After Testing

What should I do after my test?

While waiting for your COVID-19 test result, stay home and away from others if:

  • You have symptoms of COVID-19, regardless of your vaccination status; or
  • You live with someone with COVID-19 and you are not fully vaccinated; or
  • You have had close contact with someone with COVID-19 and you are not fully vaccinated; or
  • You were told by a healthcare provider or a public health official to stay home. 

Think about the people you have recently been around so you can prepare to tell them if your test is positive. You can use a helpful VDH tool: Notify Your Contacts to remember everyone you have been around. If your test is positive and the health department calls you, please answer the call. 

Call 9-1-1 or seek emergency medical care right away if you have ANY of the following:  trouble breathing, pain or pressure in the chest that won’t go away, new confusion, inability to wake or stay awake, or pale, gray or blue-colored skin, lips or nail beds, depending on skin tone.

What do your test results mean?

Viral (Molecular or Antigen) Tests 

A positive viral test means you have COVID-19 and need to stay home and away from others (isolate). Being vaccinated for COVID-19 will not make your COVID-19 viral test positive. If you are vaccinated and have a positive viral test, you need to stay home and away from others (isolate). If you have recently received a positive COVID-19 test result, you can share it anonymously through the COVIDWISE Exposure Notification tool to notify others.

If you test negative on a viral test, you were probably not infected at the time your sample was taken. However, it is possible you were very early in your infection when you were tested and you could test positive later, or you could get COVID-19 later and then get sick. If you are not fully vaccinated and have had close contact with someone known or suspected to have COVID-19, you should be tested right away.  If the first test is negative, you should be retested 5-7 days after your last exposure or immediately if you develop symptoms. Because of your exposure to a person with known or suspected COVID-19, in addition to not being fully vaccinated, it is recommended that you quarantine for 14 days.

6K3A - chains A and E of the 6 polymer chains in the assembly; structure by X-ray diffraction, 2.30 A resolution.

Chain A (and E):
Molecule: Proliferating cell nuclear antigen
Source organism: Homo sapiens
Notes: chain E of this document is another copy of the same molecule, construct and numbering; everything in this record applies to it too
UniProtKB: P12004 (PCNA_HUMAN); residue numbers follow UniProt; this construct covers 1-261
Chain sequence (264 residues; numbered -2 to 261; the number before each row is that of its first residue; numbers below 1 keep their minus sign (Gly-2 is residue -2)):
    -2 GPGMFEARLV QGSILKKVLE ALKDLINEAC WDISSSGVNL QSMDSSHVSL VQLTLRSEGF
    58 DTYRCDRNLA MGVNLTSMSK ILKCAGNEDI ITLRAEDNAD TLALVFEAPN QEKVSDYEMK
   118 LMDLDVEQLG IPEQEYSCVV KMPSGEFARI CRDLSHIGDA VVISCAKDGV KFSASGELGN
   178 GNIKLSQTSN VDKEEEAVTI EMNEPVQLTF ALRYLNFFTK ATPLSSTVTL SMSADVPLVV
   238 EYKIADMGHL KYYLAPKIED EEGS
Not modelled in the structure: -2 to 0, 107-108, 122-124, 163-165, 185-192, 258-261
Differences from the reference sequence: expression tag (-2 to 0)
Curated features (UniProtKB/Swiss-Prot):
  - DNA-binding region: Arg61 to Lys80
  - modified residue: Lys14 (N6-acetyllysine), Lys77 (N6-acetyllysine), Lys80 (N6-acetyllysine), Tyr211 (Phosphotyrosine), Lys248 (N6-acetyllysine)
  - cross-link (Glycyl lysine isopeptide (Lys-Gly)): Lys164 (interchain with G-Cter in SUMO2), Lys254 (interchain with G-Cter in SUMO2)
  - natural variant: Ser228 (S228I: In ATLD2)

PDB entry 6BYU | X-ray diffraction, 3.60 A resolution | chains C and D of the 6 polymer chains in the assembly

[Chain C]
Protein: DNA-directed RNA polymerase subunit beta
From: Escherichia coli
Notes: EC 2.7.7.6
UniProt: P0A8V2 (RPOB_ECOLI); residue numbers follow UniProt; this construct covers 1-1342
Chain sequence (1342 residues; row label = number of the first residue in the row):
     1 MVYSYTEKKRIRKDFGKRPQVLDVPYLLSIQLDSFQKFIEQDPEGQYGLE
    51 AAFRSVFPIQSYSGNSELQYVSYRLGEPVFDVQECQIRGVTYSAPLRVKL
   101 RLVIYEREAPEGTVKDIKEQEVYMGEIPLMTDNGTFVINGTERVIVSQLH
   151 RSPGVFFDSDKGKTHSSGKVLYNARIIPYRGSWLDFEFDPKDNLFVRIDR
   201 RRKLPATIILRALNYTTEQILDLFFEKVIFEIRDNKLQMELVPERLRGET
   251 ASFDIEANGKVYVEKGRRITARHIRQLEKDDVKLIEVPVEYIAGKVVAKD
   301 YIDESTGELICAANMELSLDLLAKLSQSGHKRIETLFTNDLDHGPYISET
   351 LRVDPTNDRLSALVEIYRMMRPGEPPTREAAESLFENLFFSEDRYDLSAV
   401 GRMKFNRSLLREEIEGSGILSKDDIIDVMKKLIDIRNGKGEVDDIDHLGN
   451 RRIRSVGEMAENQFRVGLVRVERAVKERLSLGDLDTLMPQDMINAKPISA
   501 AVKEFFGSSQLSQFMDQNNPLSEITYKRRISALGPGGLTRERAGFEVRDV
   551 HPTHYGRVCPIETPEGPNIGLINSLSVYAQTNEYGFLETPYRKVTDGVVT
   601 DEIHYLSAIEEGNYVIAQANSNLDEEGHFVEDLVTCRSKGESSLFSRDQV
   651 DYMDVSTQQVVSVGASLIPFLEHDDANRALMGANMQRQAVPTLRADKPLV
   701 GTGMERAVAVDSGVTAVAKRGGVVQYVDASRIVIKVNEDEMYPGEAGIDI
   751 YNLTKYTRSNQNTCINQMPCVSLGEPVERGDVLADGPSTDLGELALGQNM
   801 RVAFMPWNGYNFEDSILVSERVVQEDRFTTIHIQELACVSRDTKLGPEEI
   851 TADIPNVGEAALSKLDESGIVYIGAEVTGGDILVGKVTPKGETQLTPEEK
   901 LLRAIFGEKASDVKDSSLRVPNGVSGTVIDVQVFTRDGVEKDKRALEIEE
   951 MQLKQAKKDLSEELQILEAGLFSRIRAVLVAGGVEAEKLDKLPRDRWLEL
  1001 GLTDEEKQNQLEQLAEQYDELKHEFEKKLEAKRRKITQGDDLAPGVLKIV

Depending on your circumstances, it is also possible that a second viral test might be recommended to confirm the positive or negative result of the first viral test. The healthcare provider can explain this in more detail.

For at-home or self-testing, if your test result is invalid or indicates an error, your test did not work properly. You should refer to the test’s instructions and/or contact the manufacturer for help.

If you are a close contact to someone with COVID-19, test negative for COVID-19, and do not  have symptoms,* VDH and CDC still recommend a full 14-day quarantine period as the safest option if you are not fully vaccinated. If you cannot stay home (quarantine) for the full 14 days after the exposure and do not have symptoms, you may leave home (end quarantine) earlier. Counting the date of last exposure as Day 0, you may leave home after Day 10 without testing, or after Day 7 with a negative molecular or antigen test performed on or after Day 5. If you do not stay home for the full 14 days, you should still monitor for symptoms and follow all other recommendations, (e.g., wear a mask, watch your distance, avoid crowds and poorly ventilated areas, and wash hands often) for the full 14-day period after the last exposure.